IFCO Warns Against Iran's High Energy Use

IFCO Warns Against Iran's High Energy UseIFCO Warns Against Iran's High Energy Use

Energy imports could sharply increase by 2025 if the current trend of consumption continues, managing director of the Iranian Fuel Conservation Company (IFCO) said Sunday.

Nosratollah Seifi said energy consumption must be curtailed in the Sixth Five-Year Economic Development Plan (2016-2021) to avoid further import of energy.

"By executing Note 2(G) of the budget law, we can save $20 billion in costs in the energy sector," he was quoted as saying by IRNA.

The note establishes the investment framework for the oil ministry, allowing it to invest up to $100 billion in oil and gas projects. To reduce energy consumption, 12 major plans worth $30 billion have been presented to the Economic Council of the government.

According to Seifi, Indonesia and Mexico were once major oil exporters, but turned into  importers "due to weak energy management strategies and rising consumption."

A plan approved by the council calls for optimization of 600,000 power facilities in the country, which would reduce gas consumption by an estimated 13 million cubic meters per day (mcm/d).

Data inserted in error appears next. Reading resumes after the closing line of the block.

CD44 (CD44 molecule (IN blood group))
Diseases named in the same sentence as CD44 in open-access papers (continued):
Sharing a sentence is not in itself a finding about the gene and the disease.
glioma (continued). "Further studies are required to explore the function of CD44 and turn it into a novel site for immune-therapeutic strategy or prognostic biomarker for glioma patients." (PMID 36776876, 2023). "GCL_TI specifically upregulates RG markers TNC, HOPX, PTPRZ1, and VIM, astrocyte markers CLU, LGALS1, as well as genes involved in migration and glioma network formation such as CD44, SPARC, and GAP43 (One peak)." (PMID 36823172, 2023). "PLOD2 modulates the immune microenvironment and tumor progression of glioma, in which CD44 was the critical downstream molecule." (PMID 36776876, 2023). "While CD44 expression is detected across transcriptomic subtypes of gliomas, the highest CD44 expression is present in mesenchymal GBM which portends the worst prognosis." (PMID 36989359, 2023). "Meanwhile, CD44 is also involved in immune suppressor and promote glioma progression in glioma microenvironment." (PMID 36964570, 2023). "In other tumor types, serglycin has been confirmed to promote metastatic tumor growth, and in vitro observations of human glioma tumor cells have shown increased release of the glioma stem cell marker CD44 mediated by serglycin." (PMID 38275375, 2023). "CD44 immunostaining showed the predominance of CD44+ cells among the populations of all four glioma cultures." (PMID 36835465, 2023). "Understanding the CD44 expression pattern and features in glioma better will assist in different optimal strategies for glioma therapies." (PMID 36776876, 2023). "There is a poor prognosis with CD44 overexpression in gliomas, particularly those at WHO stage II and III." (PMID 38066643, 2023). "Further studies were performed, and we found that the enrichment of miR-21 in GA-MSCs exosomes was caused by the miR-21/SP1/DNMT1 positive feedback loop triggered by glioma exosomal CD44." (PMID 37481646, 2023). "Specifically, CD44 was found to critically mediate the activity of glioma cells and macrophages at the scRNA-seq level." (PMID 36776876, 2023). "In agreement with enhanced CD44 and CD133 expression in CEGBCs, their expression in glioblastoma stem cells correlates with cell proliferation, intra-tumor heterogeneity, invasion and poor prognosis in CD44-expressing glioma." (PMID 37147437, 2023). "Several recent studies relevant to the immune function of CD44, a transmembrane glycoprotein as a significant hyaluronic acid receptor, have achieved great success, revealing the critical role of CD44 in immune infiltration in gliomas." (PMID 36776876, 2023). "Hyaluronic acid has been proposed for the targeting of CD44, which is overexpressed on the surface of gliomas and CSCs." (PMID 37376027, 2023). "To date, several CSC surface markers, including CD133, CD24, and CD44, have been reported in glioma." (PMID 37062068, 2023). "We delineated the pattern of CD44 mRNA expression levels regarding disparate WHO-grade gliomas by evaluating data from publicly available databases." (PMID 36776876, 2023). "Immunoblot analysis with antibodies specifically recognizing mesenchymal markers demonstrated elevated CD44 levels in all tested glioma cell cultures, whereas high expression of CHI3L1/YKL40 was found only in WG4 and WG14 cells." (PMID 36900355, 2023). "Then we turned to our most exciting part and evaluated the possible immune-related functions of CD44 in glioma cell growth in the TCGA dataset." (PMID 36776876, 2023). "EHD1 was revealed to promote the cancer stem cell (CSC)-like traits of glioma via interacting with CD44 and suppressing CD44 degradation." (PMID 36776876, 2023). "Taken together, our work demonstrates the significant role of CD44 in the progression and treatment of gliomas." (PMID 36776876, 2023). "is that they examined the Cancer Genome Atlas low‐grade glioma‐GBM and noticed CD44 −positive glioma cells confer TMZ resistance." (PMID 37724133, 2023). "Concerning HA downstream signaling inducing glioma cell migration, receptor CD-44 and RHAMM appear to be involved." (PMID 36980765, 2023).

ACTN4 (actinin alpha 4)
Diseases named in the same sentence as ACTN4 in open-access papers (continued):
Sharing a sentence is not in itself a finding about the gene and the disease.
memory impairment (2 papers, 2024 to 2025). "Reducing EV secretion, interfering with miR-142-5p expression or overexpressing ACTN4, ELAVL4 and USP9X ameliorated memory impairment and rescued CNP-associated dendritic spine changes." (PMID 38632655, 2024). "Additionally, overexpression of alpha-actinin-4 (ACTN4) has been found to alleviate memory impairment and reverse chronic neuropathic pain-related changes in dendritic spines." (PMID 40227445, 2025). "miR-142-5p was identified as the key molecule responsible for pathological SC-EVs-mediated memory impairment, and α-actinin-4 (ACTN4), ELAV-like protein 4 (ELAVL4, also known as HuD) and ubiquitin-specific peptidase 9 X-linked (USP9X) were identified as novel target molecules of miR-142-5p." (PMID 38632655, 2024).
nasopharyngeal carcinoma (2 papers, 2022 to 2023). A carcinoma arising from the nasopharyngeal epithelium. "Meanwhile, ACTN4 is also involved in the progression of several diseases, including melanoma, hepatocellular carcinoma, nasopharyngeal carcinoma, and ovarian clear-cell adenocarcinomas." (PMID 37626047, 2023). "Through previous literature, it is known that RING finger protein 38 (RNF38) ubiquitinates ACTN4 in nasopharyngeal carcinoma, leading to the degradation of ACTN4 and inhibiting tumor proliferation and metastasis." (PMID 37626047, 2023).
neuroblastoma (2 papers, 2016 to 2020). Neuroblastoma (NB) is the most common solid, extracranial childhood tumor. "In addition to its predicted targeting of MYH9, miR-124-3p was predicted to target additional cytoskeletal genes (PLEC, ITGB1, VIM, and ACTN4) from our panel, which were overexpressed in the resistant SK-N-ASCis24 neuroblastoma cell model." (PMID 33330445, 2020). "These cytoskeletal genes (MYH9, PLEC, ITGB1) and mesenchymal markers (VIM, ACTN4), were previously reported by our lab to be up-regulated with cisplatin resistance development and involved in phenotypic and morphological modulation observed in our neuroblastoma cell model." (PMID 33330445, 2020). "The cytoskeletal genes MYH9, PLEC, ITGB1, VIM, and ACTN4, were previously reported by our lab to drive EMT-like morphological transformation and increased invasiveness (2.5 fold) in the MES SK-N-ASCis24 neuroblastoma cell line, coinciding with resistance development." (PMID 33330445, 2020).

There are plans to invest $6 billion to develop gas supply to Sistan and Baluchestan Province. The province has a population of 2.7 million across nineteen counties, of which, only the residents of Iranshahr County have access to piped gas. According to plans, five power plants and 280,000 people will be linked to the national gas network.

Replacement of 17,000 diesel-powered city buses with gas-fueled buses is another plan under consideration by the Economic Council. The plan anticipates 4.3 billion liter reduction in diesel consumption.

  Electric Motorbikes

There are ambitious plans for promotion of electric motorcycles in Tehran, such as offering subsidies to buyers, building charging stations and reducing import tariffs to zero.

The official underlined high prices as an obstacle to promoting electric motorcycles. Motorcycles with lead-acid batteries cost approximately $600 in Iran, and models with rechargeable lithium-ion batteries are sold at around $1,200 in the world. Despite that, he said such vehicles are on sale at the much inflated price of $3,500- 6,500 in Iran.

To reduce pollution and energy consumption, there has been a growing trend in the world towards using energy-efficient vehicles and replacing fossil fuels by renewables such as wind and solar. To that end, electric and electric hybrid vehicles have seen considerable progress in recent years.

However, electricity-fueled vehicles have not been as popular as would be expected by and large due to several constraints. One key reason being that battery development has not kept pace with expectation, keeping range short and charging times long.